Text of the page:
Sunday, February 17, 2008

AARP Bleeds Members on Financial Products



Few names are more closely associated with retirement than AARP. So Andrew Tignanelli, president of Financial Consulate, a Lutherville (Md.) financial-planning firm, figured the retirement products AARP offered were sure to be winners. But after comparing the nonprofit's new mutual funds and annuity, plus older life insurance offerings, with those of rivals, Tignanelli reached a surprising conclusion: "The majority of people can get a better deal elsewhere."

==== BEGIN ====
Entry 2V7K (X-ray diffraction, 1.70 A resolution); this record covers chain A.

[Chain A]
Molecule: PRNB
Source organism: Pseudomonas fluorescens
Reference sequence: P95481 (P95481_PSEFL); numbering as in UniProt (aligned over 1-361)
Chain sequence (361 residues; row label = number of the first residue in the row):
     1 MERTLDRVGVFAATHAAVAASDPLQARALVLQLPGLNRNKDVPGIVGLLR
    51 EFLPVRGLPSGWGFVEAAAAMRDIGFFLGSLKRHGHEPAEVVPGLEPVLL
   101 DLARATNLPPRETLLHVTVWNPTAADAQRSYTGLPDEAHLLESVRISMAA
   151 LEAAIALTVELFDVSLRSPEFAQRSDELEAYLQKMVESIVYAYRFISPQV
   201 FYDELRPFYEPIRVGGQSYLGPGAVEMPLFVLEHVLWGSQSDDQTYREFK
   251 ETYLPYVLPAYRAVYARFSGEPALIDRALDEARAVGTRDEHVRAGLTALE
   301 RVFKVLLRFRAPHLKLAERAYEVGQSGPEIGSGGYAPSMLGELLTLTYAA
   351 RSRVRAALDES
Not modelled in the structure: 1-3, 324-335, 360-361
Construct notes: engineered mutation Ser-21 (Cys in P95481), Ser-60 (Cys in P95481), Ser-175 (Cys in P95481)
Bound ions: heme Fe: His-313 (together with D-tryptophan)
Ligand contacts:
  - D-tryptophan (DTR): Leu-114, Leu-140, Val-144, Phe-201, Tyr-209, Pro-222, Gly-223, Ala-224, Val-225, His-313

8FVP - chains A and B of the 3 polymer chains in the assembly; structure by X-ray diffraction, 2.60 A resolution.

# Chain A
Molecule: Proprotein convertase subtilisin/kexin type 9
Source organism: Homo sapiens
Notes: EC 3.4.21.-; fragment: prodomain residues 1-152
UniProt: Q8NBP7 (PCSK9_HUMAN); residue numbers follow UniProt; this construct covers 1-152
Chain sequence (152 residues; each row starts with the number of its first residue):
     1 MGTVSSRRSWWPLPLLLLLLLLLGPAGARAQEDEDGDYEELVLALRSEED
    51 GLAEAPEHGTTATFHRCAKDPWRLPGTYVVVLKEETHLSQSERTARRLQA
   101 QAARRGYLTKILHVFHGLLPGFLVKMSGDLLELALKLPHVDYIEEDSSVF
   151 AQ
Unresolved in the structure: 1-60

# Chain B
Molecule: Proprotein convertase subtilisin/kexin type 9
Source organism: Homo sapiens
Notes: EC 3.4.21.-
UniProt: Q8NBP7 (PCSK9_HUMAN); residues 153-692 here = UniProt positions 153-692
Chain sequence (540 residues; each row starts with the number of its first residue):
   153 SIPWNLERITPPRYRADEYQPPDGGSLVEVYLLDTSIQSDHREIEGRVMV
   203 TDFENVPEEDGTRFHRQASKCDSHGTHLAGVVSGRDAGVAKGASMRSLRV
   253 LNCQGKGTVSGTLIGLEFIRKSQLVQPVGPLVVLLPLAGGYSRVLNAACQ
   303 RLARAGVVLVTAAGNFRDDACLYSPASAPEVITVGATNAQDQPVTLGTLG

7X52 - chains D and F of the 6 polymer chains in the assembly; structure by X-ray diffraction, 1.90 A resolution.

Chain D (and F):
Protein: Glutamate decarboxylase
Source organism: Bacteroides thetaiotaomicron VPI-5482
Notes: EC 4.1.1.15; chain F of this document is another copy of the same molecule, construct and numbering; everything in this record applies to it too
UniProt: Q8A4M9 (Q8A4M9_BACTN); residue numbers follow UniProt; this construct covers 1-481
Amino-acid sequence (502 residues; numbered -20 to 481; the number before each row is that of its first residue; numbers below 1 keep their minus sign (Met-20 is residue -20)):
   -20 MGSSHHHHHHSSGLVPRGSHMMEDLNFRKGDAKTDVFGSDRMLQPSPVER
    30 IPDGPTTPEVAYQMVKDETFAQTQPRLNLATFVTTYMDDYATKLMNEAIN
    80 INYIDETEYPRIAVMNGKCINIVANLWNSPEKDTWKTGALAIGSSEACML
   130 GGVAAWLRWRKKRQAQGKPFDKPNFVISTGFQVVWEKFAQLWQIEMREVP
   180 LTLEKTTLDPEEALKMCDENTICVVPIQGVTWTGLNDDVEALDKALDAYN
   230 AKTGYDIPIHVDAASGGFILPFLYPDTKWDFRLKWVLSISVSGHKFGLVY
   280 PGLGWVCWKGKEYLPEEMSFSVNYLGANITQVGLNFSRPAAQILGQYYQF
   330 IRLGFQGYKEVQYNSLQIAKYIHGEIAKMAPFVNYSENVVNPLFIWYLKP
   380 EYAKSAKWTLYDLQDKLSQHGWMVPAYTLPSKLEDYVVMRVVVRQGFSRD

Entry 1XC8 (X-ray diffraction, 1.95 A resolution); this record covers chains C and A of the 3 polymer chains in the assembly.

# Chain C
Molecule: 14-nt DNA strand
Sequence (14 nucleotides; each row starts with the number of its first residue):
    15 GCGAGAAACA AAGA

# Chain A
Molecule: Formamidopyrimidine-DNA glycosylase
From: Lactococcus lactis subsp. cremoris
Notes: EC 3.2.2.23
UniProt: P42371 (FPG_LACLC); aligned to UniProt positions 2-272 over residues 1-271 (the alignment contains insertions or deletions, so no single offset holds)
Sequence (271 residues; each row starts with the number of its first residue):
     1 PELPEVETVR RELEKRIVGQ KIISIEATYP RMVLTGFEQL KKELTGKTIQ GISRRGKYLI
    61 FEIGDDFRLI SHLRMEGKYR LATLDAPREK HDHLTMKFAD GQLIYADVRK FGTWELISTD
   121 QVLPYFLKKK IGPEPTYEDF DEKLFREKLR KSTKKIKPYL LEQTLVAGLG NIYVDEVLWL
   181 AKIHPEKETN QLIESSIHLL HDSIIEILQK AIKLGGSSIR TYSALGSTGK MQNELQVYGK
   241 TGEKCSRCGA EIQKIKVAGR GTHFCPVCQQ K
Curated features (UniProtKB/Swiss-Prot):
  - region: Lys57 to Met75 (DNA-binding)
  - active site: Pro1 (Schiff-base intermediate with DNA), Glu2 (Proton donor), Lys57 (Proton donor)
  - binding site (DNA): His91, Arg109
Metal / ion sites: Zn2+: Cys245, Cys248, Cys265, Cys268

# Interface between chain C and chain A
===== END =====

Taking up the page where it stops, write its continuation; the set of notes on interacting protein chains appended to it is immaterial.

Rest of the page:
2 comments:

Leo Pusateri said...

AARP has become the home of aging white-haired, unshaven, flower-child, patchouli-fragranted, sagging-breasted hippies.

When I finally turn that magic age when I'll get an AARP invitation, I'll summarily place it in the circular file.

jroosh said...

Leo, I don't presume to know your age, but rumor has it some have received invites to join as young as age 40. I turn 43 this month and have yet to hear from them.

Alas, this post could change that, but methinks it won't be an invite.